Is the frenzy growing?
Even if today's tech companies have more stable business models than before, it doesn't mean that investors aren't getting too caught up in growth prospects.
The chart below shows the Nasdaq Internet Index, a collection of about 80 of the largest and most liquid Internet-related stocks on the Nasdaq, NYSE and NYSE Amex. Take a look at the Index's return compared to the S&P 500 since 2010.
For a few years the indices followed a relatively similar pattern, even as the Nasdaq Internet Index brought higher returns. But shortly after 2013 began, there's a huge divergence between the two. The Nasdaq Internet Index skyrockets and is up nearly three times as much as the S&P 500.
Some investors will obviously see this is a good thing, and of course big gains are what we're all looking for in the market. But it can be problematic if this large uptick is the result of investors getting too excited about Internet companies, without correctly valuing them.
But it's not just the Internet index that's growing. Some economic experts are increasing their skepticism as well. Robert Shiller, who won last year's Nobel Prize for economics, told Reuters recently that he thinks the US financial and technology sectors are overvalued. He may know a thing or two about it, considering he and his colleagues won the prize "for their empirical analysis of asset prices."
Foolish final thoughts
Obviously, bubbles are notoriously hard to predict. If they weren't, we'd all invest in high-flying tech stocks and exit before they collapsed. But that's not the Foolish approach and it's nearly impossible to do anyway. While there are good points both for and against a current tech bubble, I can't help but think we're at least partially in one right now.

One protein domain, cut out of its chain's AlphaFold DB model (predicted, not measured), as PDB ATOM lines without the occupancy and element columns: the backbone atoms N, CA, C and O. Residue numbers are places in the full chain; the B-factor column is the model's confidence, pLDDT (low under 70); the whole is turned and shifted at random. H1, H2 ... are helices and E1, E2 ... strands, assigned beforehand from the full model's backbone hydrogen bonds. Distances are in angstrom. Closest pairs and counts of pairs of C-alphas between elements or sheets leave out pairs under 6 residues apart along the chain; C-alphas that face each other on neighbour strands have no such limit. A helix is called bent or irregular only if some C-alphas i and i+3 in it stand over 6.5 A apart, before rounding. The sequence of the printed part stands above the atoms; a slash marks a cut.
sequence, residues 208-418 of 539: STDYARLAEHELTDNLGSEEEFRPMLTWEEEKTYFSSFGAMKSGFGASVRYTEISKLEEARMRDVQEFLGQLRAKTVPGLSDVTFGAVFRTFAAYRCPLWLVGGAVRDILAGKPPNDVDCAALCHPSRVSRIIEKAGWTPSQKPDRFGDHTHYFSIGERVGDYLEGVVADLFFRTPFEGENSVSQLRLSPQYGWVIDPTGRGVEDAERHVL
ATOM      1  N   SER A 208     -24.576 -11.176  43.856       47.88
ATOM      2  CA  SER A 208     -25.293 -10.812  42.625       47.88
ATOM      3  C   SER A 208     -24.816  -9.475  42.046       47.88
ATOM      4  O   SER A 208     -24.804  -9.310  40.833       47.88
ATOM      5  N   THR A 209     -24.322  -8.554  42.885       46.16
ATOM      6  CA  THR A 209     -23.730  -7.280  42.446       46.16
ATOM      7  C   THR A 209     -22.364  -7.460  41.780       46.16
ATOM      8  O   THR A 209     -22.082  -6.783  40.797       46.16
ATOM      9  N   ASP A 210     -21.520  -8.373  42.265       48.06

There are of course tech stocks that are experiencing legitimate growth. There are also newcomers that aren't earning anything right now, but still have solid business models. But it's not hard to see that more than a handful of tech companies over the past couple years are sporting multi-billion dollar valuations, with little more than a large user base. If you add those companies to the other data of the Nasdaq Internet Index skyrocketing, analysts and traders admitting growth that outpaces values, and economic experts raising concerns over the tech industry, a tech bubble looks very likely.
The severity of a bubble burst depends on how big it's allowed to balloon. I can't imagine our current situation being as bad as it was in 2000, but then again the outcome lies entirely in the hands of investors.
Fool contributor Chris Neiger has no position in any stocks mentioned. The Motley Fool recommends Facebook, General Motors, and Google. The Motley Fool owns shares of Facebook and Google. Try any of our Foolish newsletter services free for 30 days. We Fools may not all hold the same opinions, but we all believe that considering a diverse range of insights makes us better investors. The Motley Fool has a disclosure policy.